It seems that I can’t get too far away from thinking about food and blogging, even if I wanted to. Last Monday, I had a day off from work and I had planned on a rmuch-needed day of rest and relaxation. I was going to read magazines on my iPad, get a mani/pedi, and order some takeout from my favorite Chinese restaurant down the street. I wanted a day away from the blog, which meant no cooking, writing, and taking photos. I even banned myself from Pinterest to try to disconnect from anything that might remotely lead me back to the blog.
Ever since I came back from my trip to New York City, I’ve been obsessed with trying to recreate the fabulous foods I had – the melt in your mouth sticky buns at Maialino, the pretzel croissant at City Bakery, the goat’s milk ice cream at Victory Garden, and the Chocolate Green Tea Lava Cake at The Spot, among others. Continue reading
I’ve been feeling pretty lousy since Thursday with flu-like symptoms. Yesterday was to be my first day back to work after the holiday break, but I kept coughing so I did my co-workers a favor by staying home. (Sidebar: I wish more people would stay home when sick so as not to infect everyone else.) As I laid in bed, coughing and generally feeling miserable, I read entries from my blogroll. Lo and behold, I came upon Joanne’s post on her blog, Fifteen Spatulas, featuring the Cinnamon Pullapart Bread. After seeing the photo and reading the recipe, a miracle happened! Suddenly, I found the energy and strength to get out of bed and check the pantry for the ingredients I needed to make this bread. Luckily my pantry is pretty well-stocked. Although it felt like I was moving in slow motion, I managed to bake this beautiful and absolutely delicious bread. Continue reading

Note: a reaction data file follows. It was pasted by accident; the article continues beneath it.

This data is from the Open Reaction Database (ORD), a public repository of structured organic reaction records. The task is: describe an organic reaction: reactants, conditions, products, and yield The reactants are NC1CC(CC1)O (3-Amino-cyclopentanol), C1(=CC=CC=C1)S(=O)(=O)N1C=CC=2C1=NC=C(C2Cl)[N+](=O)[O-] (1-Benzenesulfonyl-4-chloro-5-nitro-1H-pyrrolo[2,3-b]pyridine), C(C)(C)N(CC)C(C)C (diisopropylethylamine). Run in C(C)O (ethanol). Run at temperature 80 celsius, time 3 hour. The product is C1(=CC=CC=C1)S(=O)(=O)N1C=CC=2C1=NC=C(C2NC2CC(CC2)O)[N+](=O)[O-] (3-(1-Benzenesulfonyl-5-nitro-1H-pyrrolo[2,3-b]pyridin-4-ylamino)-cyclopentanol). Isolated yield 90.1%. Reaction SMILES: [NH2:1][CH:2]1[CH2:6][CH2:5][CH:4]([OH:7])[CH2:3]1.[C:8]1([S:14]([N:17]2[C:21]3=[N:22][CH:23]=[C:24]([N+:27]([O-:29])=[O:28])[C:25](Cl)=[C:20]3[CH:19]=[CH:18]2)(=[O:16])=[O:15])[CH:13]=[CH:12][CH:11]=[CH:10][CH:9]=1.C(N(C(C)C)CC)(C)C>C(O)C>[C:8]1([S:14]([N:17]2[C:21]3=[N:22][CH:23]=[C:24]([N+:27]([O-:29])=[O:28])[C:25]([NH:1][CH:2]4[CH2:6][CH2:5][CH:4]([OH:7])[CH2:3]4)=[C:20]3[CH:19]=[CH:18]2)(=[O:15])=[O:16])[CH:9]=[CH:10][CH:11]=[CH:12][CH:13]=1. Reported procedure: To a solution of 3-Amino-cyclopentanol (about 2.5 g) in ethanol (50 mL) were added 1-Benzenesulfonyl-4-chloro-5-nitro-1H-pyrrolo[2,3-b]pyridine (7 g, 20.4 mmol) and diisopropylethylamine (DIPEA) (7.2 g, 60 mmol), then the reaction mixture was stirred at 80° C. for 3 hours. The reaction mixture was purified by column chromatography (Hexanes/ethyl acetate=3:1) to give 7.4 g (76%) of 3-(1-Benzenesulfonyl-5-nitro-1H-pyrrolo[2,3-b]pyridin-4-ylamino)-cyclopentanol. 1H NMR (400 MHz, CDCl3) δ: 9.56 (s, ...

This is reprinted from The Thompson Family Cookbook, a collection of recipes from my extended family that I compiled last year. The recipe was adapted from the Breakfast Bruschetta served at Starling Diner, a cute little neighborhood restaurant in Long Beach, California owned by my cousin, Joan. Starling Diner is a wonderful place to hang out and have a leisurely breakfast. The food is outstanding and the ambience is comfortable and relaxed. My favorite things on the menu are the creamy Breakfast Polenta, the decadent San Francisco Stuffed French Toast and these Breakfast Bruschettas. At Starling Diner, the bruschetta is served with seasonal berries, but I think the recipe works beautifully with caramelized figs as well. Perfect for a casual brunch, this is a quick and easy dish to prepare that may be assembled ahead of time.
You will all be relieved to hear that there will be no jalapeño posts for awhile since we have used up the few remaining peppers to make this bread and some salsa. To be honest, I only bought the jalapeño seedlings because I thought the little peppers were “cute.” I had no idea that I would harvest more than 50 peppers from them this summer. Through my enjoyable gardening experience, I discovered that I like the flavor of jalapeños, but I am running out of ideas on how to use them. Of all the jalapeño recipes I’ve tried, this one’s my favorite. I had a slice right out of the oven with some butter and it was fantastic!
Jalapeño Cheese Bread
Yields 1 loaf
1 packet yeast (2 1/4 teaspoons)
1/4 cup warm water
4 tablespoons melted butter
2 1/2 cups bread flour, plus more if needed
1 cup semolina flour
1 cup of buttermilk
1 teaspoon of sugar
2 teaspoons of salt
1 cup (or more, to taste) jalapenos, stemmed, seeded, and diced
1 1/2 cups of cheddar cheese (or more, to taste), grated